The Good: By episode 3 this has gotten far closer than I've seen anything get to how indigent defense works.

Concerns: I hope the background soap operas fade away. They are a distraction and do nothing to help the interesting parts. I fear they will actually become a greater part of the series, moving the series into a grittier version of LA Law.

The Bad: The series fails what I'm going to call the "My Cousin Vinny Test." If you've listened to the director's narration on My Cousin Vinny you've heard him explain that what he set out to do was to set up a situation wherein everyone was acting in good faith with honest belief.

No one in the PD's office is acting in bad faith. However, the same cannot be said of the judge or the prosecutor's office. An example of this is in the last episode's mentally ill storyline. A young prosecutor is concerned over whether he should prosecute the mentally infirm individual. The chief prosecutor basically tells him to suck it up and go convict the guy because it'll cause bad press and affect tourism if he does not. Really? Why couldn't the chief prosecutor give a more valid answer along the lines of "We don't have perfect tools. Our job is to protect the citizens of this city. If we can do that and help correct the defendant fine. If we cannot we must still protect the citizens, even if all we can do is just keep this guy put away where he can't harm anyone."? This underlying theme of bad faith hurts the stories.

The Characters:

Jerry is the primary protagonist. He is true believer, driven nearly mad by a system he sees as terribly flawed, and seems to get an inordinate number of innocent clients who are being ground under by an unjust justice system. So far not one of his clients was guilty. Not a single one.

In five years Jerry will be burnt out, or an alcoholic, or have left the office in disgust, or gone postal, or he'll be that guy who everyone in the Bar hates and avoids. In most cases a guy like Jerry hurts his clients because the judges stop listening to him and start punishing his clients just because they had the bad luck of having him appointed to represent him. However, in this series he is somehow successful.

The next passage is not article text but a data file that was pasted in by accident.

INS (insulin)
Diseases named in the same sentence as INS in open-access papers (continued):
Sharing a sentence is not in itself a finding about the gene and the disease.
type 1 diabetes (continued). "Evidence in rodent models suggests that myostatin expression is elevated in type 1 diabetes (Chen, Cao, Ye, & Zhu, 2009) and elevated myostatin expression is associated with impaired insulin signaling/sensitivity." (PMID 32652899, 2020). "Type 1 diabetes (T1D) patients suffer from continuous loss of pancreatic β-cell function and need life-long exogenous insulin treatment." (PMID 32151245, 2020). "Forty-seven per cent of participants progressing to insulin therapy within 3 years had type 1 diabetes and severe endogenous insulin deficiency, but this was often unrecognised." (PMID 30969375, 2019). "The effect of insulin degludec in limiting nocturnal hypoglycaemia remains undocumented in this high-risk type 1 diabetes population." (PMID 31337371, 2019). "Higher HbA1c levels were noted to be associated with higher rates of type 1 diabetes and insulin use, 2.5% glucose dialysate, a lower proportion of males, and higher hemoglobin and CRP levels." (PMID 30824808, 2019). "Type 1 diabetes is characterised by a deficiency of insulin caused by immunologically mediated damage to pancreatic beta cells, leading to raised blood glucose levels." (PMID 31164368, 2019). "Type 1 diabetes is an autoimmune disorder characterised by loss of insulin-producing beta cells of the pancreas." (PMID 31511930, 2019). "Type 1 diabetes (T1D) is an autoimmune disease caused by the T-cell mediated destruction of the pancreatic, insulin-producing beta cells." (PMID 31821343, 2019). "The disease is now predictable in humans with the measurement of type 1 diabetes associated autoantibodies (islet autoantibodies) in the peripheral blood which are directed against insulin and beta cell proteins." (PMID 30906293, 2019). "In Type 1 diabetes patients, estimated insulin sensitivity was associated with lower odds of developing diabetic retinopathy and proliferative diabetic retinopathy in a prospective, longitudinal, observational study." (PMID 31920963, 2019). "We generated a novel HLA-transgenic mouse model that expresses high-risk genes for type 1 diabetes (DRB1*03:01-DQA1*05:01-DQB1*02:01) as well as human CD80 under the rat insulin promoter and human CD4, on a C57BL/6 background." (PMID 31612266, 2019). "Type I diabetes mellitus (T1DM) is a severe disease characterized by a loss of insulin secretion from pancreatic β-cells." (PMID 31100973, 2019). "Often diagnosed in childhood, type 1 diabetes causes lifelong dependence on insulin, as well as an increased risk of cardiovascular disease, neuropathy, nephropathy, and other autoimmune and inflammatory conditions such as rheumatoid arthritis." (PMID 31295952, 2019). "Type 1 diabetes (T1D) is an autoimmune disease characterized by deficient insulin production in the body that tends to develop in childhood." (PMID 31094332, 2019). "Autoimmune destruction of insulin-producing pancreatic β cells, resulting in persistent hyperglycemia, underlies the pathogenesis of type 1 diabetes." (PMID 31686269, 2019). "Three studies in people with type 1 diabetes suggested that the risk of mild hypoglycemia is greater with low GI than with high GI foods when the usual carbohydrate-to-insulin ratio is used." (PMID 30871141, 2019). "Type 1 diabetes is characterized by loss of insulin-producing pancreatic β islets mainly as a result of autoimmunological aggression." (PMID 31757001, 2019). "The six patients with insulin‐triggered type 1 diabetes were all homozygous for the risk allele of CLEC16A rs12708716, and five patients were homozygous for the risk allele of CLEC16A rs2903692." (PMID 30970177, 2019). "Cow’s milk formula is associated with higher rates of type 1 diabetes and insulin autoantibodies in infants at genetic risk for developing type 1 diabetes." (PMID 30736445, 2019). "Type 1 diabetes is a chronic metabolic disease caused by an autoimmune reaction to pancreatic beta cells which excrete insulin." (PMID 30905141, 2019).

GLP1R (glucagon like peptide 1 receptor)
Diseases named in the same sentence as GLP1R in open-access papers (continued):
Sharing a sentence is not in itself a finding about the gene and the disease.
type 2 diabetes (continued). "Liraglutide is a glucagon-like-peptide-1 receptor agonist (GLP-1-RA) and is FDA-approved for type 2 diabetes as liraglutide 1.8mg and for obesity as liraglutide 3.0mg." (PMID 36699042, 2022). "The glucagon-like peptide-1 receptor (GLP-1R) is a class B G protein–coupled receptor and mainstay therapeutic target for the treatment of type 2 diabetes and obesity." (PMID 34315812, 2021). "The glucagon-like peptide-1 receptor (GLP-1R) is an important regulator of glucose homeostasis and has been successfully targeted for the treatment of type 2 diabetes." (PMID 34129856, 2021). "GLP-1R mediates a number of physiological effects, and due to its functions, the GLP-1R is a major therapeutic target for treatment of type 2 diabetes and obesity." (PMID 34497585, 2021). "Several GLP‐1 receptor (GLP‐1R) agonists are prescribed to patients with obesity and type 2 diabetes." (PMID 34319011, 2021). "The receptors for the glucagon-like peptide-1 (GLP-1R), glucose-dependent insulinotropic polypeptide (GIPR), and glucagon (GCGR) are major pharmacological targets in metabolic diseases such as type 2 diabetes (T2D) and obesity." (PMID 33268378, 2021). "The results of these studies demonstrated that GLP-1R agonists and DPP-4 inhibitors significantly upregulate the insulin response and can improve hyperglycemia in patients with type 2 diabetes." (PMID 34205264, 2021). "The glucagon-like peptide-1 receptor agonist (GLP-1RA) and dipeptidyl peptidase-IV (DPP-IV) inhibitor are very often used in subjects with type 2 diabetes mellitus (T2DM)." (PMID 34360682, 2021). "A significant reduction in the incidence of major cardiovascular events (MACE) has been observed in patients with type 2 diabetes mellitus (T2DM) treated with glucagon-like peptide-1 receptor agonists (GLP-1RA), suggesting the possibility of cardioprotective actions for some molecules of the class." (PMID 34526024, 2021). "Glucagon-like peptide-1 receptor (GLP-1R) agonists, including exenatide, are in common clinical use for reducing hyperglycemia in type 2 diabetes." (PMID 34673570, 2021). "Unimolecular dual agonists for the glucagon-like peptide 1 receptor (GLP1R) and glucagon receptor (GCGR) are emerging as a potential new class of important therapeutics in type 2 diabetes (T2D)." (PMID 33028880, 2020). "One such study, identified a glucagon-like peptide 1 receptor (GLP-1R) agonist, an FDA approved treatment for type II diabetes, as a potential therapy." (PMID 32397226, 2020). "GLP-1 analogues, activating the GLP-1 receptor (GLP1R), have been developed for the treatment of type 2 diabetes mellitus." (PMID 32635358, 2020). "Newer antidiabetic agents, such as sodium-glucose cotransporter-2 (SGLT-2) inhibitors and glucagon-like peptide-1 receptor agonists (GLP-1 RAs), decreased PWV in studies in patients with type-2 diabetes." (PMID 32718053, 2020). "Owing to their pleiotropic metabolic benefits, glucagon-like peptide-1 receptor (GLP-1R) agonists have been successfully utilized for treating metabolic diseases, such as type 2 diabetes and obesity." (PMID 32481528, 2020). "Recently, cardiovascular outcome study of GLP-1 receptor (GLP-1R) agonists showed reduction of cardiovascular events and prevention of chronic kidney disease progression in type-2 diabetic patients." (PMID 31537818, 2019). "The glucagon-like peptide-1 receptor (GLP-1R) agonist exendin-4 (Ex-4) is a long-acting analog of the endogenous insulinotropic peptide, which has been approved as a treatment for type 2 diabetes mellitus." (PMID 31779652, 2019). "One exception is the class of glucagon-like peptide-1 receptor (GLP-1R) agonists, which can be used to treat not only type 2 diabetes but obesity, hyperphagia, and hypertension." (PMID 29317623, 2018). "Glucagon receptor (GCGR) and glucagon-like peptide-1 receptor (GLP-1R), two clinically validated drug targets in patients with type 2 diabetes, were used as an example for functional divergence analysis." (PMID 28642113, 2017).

Judge Kessler is venal, rude, self absorbed, and stoopid. Her main concern seems to be getting elected district attorney, not offending the voters or the judicial inquiry board, and making sure defendants (who are all guilty) go to prison for as much time as possible. We've all stood in front of judges whom we've given nicknames like "Hang-em High Harry", "Maximum Mike", or "No Chance Nader" these judges play the game well enough not to say things before even scheduling a sentencing hearing like "I warn you that I'm going to sentence your client to the maximum sentence." They just do it.

Oh, BTW, she's also having an affair with her clerk; said clerk is presented as calling all the real legal shots from behind the scenes - at least those which require any kind of thought or compassion.

The Gay Law Clerk - I can't even remember the name of this guy because he is imprinted in my mind with the title supra. He's sleeping with the judge and maneuvering to get her position on the bench after she becomes DA. He also seems to be the power behind the bench, steering the judge to her few sane moments. In his spare time he goes down to the local gay clubs and picks up random guys.

This has storyline disaster written all over it. It is the biggest threat to cause the soap opera to overwhelm the legal stories. There's already one guy he's slept with in position to blackmail him.

The Prosecutors.

The guy on the left is the honest, very talented, smart prosecutor. So far, he's been the one voicing ethical concerns and playing everything straight. I admit that I'm wondering how long that will last.